When it was first announced, the government’s food stamp program was touted as a way to make sure that the dollars given to folks who needed them would also be spent for their intended purposes.

Naturally, all-too-human instincts soon made a mockery of that suggestion, at least for those inclined to abuse the system.

Thanks to some technological advances, however, it’s possible to keep a lid on some of the corruption. This week the Fourth Circuit repeated that lesson to Saber A. Idias, the owner of the Nashville Supermarket in Nashville, North Carolina.

Food stamp recipients are now issued EBT cards that act like debit cards when swiped through a store’s point-of-sale device.

Besides being more convenient for the recipients and the store operators, the EBT cards also have an added advantage. They make it easier for the Federal auditors to determine if someone is gaming the system.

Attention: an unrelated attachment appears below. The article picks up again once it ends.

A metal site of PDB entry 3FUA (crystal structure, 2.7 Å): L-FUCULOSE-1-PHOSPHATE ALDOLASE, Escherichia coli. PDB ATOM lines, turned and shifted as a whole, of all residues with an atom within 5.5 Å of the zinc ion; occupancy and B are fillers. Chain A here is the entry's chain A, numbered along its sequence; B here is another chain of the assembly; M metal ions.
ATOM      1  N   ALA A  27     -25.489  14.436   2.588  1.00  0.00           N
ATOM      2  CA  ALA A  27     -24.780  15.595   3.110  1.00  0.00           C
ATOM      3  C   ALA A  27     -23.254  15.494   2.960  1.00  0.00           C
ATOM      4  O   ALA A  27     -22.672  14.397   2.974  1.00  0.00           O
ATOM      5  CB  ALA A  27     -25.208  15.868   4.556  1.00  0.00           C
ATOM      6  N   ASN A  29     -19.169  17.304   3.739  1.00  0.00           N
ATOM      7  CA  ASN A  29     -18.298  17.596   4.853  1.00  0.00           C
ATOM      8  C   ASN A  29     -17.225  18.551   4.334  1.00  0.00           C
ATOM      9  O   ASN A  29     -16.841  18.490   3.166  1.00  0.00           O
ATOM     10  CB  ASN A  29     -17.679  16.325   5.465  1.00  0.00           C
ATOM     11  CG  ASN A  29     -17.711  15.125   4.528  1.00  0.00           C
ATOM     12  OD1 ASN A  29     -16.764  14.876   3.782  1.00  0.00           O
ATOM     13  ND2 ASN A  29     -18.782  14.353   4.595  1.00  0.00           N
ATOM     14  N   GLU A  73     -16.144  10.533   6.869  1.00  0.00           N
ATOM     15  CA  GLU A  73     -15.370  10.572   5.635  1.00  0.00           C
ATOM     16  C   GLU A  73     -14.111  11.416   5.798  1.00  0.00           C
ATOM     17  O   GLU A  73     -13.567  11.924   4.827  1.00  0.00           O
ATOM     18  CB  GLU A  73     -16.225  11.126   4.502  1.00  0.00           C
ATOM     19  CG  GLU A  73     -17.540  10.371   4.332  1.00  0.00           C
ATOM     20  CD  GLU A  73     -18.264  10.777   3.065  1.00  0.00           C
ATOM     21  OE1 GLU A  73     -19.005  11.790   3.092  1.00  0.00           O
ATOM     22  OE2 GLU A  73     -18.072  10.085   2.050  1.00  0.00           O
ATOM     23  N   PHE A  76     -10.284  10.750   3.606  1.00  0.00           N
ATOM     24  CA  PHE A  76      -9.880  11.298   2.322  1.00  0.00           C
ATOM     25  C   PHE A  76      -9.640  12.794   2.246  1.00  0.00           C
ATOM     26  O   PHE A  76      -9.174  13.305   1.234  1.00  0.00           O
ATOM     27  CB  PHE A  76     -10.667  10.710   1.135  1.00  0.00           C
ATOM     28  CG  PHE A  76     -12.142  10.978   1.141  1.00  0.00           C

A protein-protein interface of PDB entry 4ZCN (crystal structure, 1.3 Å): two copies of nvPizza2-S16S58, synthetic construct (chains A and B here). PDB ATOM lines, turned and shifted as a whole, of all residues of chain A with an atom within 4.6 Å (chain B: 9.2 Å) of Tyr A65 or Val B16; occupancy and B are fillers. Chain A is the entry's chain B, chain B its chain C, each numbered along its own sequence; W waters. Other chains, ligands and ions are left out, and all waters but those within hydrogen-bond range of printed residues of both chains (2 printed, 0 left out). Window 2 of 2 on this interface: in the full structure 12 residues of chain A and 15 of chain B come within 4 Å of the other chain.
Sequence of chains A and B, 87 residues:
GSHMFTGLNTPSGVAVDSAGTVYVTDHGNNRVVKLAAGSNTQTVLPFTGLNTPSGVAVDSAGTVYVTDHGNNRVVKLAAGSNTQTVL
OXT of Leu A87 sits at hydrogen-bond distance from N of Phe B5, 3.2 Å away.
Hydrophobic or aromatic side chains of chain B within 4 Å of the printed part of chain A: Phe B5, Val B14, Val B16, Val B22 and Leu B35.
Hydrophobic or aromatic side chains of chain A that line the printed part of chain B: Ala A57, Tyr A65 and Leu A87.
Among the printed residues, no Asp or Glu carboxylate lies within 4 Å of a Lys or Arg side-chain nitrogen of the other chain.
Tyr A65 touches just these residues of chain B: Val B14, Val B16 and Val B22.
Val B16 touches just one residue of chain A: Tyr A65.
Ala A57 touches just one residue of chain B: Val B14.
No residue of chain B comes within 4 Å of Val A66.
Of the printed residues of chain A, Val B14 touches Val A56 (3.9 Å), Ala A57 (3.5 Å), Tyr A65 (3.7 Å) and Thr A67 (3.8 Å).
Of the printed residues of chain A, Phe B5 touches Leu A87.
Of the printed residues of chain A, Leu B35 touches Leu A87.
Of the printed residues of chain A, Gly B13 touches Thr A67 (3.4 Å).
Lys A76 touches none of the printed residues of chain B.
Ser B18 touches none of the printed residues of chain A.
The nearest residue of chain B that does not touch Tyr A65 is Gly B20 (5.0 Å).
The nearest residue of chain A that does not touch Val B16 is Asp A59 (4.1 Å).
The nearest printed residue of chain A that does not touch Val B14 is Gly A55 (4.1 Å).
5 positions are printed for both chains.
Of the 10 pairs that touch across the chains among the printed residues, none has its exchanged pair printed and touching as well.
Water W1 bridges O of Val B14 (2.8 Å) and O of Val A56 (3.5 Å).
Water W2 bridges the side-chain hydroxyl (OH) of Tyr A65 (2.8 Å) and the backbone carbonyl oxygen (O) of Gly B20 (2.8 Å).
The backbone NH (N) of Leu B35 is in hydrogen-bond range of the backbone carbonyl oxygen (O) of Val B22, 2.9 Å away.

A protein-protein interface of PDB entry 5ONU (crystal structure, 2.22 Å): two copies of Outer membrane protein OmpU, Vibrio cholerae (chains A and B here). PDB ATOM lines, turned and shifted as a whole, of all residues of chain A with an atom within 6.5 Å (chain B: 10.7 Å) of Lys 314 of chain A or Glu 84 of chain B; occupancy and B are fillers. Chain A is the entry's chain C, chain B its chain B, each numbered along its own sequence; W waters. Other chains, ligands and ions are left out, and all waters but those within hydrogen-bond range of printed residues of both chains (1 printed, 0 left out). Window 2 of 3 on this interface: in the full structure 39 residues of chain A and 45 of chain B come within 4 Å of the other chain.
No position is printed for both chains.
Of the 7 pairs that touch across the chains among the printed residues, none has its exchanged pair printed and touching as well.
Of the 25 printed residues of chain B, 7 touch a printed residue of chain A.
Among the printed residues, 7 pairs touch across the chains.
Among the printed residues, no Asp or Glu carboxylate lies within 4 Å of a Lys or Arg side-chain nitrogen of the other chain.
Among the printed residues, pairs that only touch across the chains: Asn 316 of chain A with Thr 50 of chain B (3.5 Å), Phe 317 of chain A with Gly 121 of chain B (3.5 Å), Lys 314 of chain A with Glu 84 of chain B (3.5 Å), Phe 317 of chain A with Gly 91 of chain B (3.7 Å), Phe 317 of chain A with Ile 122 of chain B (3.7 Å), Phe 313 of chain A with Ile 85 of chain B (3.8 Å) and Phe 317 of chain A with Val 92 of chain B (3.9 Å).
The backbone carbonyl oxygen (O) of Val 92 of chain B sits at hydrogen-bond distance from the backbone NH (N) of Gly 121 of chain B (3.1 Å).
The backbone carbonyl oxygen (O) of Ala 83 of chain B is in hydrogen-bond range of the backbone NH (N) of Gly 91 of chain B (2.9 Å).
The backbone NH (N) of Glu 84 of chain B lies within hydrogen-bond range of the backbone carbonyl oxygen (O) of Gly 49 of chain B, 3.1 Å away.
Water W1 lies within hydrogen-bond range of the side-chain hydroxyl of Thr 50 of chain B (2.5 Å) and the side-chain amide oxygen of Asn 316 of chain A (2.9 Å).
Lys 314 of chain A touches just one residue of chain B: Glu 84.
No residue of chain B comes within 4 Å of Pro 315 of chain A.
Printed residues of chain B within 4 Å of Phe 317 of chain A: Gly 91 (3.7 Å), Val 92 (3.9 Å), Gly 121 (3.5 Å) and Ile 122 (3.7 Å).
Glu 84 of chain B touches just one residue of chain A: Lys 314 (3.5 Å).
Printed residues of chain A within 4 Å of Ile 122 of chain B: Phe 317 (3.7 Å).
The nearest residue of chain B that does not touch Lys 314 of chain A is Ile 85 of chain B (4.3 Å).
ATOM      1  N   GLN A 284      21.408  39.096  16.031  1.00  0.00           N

For example, a routine record review of this little supermarket store showed some surprising discrepancies between the EBT records and the sales tapes generated by the store’s single cash register. For example,

on three different days during that six-month span, the daily EBT debits exceeded gross sales as reflected on the register tapes. In other words, Idias rang up more on the EBT terminal in food stamp sales than he rang up on the register in total sales — even though total sales included purchases of items not eligible for food stamps.


The store owner essentially faced a stark choice of picking which crimes to confess to committing: